30 June 2014

Review: A Match of Wits by Jen Turano

Great Banter, Fun Couple

It’s been two years since journalist Agatha Watson left New York for her own safety—despite writing under a pen name, the disgruntled “victims” of her articles detailing the seedier side of New York life seem to know who she is and want her dead. Zayne Beckett also left New York two years ago, to travel to California and marry. They meet by coincidence in Colorado, and Agatha makes it her responsibility to persuade Zayne to return to his family.

Agatha is an excellent character. She’s strong-minded, competent (at writing. Less competent at other things…), intelligent and witty. There’s just the small matter of her getting in trouble a lot—the kind of trouble that leaves her with people wanting her dead. Zayne, in his infinite male wisdom, decides Agatha needs a husband to protect her and keep her in order. Well, it’s not difficult to work out what’s going to happen. It’s particularly amusing to read as various females (including Zayne's precocious eight-year-old niece) attempt to show Zayne the error of his thinking, at the same time as he is trying to keep Agatha safe (which is harder than it sounds).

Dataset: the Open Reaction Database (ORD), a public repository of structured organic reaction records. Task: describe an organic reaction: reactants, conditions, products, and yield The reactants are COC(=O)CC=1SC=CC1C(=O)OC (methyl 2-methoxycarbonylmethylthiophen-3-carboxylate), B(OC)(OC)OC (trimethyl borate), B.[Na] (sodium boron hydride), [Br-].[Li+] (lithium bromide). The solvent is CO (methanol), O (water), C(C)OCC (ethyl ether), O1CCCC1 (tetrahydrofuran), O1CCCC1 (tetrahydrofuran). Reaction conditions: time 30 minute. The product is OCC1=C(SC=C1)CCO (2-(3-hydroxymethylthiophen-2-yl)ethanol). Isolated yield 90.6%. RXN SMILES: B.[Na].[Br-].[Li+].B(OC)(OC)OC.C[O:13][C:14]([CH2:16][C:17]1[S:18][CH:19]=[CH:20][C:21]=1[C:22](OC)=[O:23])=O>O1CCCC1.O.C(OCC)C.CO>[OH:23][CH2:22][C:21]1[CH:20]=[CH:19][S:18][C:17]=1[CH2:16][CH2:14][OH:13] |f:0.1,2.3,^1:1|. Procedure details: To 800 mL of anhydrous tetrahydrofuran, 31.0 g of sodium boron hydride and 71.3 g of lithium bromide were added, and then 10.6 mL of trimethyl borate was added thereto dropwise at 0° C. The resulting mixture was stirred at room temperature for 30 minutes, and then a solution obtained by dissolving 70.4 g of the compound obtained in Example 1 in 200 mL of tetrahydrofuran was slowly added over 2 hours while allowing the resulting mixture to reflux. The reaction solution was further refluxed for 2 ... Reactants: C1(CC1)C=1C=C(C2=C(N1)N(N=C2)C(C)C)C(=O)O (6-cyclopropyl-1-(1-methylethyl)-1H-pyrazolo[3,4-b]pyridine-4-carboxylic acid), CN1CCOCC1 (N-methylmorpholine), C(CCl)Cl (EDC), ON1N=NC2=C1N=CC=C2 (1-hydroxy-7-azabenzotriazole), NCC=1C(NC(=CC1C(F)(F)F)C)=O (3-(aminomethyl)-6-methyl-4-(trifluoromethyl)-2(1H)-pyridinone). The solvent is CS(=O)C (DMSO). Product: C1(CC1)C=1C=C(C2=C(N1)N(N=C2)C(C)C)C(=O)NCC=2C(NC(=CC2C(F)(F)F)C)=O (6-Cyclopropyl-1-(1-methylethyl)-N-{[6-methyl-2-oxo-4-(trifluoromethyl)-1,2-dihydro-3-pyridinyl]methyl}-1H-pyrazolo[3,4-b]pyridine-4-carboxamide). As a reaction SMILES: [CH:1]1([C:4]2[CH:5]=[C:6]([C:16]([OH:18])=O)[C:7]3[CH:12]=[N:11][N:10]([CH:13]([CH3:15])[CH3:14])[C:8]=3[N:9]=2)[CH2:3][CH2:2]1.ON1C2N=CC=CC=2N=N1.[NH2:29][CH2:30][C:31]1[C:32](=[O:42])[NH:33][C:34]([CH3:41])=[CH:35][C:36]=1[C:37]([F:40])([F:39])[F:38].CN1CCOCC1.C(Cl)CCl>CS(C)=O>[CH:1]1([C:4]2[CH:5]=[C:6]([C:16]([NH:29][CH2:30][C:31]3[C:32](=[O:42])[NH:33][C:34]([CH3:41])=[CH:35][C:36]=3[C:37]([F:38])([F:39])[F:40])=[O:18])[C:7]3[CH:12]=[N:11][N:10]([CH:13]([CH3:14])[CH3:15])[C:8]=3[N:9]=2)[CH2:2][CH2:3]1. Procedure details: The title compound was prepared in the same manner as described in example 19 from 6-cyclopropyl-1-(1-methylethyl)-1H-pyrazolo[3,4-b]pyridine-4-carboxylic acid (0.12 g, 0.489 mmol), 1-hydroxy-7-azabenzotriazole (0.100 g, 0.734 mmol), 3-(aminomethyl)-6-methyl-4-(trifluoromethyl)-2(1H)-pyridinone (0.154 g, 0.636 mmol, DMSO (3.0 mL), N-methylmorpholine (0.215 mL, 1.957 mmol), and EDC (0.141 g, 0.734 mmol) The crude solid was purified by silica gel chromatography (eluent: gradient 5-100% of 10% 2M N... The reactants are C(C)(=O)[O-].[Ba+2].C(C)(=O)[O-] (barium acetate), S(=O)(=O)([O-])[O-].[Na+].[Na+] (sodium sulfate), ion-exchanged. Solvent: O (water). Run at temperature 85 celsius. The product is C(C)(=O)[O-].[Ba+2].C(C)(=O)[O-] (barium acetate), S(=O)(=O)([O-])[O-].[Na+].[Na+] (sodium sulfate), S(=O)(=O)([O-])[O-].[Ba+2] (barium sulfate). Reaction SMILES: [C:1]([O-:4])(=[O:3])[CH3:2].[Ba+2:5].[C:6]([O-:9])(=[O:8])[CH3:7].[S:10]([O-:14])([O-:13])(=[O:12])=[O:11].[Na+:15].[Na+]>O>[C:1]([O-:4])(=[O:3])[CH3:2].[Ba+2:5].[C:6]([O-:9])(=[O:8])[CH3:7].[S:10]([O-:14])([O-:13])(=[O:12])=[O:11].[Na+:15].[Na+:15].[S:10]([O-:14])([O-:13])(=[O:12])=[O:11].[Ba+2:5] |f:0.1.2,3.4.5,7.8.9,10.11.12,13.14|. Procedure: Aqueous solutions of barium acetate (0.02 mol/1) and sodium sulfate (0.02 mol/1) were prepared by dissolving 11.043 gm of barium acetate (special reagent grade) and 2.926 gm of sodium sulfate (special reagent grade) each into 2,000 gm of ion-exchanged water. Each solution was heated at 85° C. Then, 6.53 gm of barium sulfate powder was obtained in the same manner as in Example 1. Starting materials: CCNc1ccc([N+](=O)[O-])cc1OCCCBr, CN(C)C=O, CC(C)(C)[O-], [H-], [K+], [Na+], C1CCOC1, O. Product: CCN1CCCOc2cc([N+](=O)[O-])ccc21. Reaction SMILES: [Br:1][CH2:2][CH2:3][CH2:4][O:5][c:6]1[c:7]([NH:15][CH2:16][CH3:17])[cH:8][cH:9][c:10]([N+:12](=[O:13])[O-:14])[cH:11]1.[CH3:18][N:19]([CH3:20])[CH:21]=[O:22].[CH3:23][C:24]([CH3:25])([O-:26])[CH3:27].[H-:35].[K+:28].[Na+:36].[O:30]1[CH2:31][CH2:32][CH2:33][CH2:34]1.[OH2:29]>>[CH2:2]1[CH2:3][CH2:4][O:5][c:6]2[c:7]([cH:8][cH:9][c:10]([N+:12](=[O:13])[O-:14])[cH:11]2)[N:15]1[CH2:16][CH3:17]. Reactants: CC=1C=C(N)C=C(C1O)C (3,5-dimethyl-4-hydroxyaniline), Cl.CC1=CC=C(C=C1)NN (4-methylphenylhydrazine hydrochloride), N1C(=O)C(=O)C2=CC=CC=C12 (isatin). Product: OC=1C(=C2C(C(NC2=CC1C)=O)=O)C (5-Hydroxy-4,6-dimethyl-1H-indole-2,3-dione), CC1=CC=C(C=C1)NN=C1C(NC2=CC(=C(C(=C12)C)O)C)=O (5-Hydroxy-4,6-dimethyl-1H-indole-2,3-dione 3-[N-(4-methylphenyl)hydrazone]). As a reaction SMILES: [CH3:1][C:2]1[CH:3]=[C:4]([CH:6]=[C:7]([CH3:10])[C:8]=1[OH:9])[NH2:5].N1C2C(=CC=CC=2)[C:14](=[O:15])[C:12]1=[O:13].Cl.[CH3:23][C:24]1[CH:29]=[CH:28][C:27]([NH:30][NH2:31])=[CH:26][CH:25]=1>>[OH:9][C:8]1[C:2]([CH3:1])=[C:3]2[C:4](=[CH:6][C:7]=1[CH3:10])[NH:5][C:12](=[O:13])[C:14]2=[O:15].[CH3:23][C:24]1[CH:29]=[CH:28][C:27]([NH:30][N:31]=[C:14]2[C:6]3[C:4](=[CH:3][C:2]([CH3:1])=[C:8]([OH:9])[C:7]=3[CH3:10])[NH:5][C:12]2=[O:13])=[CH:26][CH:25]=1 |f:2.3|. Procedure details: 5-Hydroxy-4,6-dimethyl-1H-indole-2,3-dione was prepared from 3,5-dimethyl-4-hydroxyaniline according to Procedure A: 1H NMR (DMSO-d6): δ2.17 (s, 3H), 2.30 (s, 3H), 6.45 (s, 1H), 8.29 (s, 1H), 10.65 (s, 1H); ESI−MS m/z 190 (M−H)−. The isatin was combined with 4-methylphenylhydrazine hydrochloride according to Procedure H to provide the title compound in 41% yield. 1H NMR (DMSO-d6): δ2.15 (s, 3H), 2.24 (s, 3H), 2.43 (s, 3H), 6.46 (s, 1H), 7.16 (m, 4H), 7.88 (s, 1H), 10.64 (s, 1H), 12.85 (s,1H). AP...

A Match of Wits is the fourth book in The Ladies of Distinction series, and while it can be read as a standalone novel, it would be best to read A Talent for Trouble first, as this introduces Agatha and Zayne, and A Match of Wits does reference some events out of A Talent for Trouble . This is my favourite in the series so far—while all the books have an element of banter, A Match of Wits takes that witty dialogue one step further, to great effect.

I think readers who enjoy Karen Witemeyer, Carol Cox, Becky Wade and Mellissa Tagg will enjoy Jen Turano’s books. Recommended for fans of historical fiction with a touch of comedy.

Thanks to Bethany House and NetGalley for providing a free ebook for review.

27 June 2014

Friday Fifteen: Adele Jones

Friday Fifteen: Fifteen books which have influenced your life or your writing. Today, I'm welcoming author Adele Jones, from Queensland, Australia. Welcome, Adele!

I’ve had a long love affair with literature, so narrowing down this list was hard! To help myself I’ve targeted key books from my formative years, where my worldview and literary interests were being forged. I’ve cheated a little by referencing series or sequels, but there were many more I’d have loved to include. For today, let’s venture down memory lane...

1) Anne of Green Gables (series) by L. M. Montgomery (and her other books, too)

Anne invaded my soul at a very young age. I also went on to meet Emily (of New Moon), Kilmeny (of the Orchard) and many others – and then reread them over and over again, crying, laughing, sighing and stamping along with darling Anne (with an ‘e’).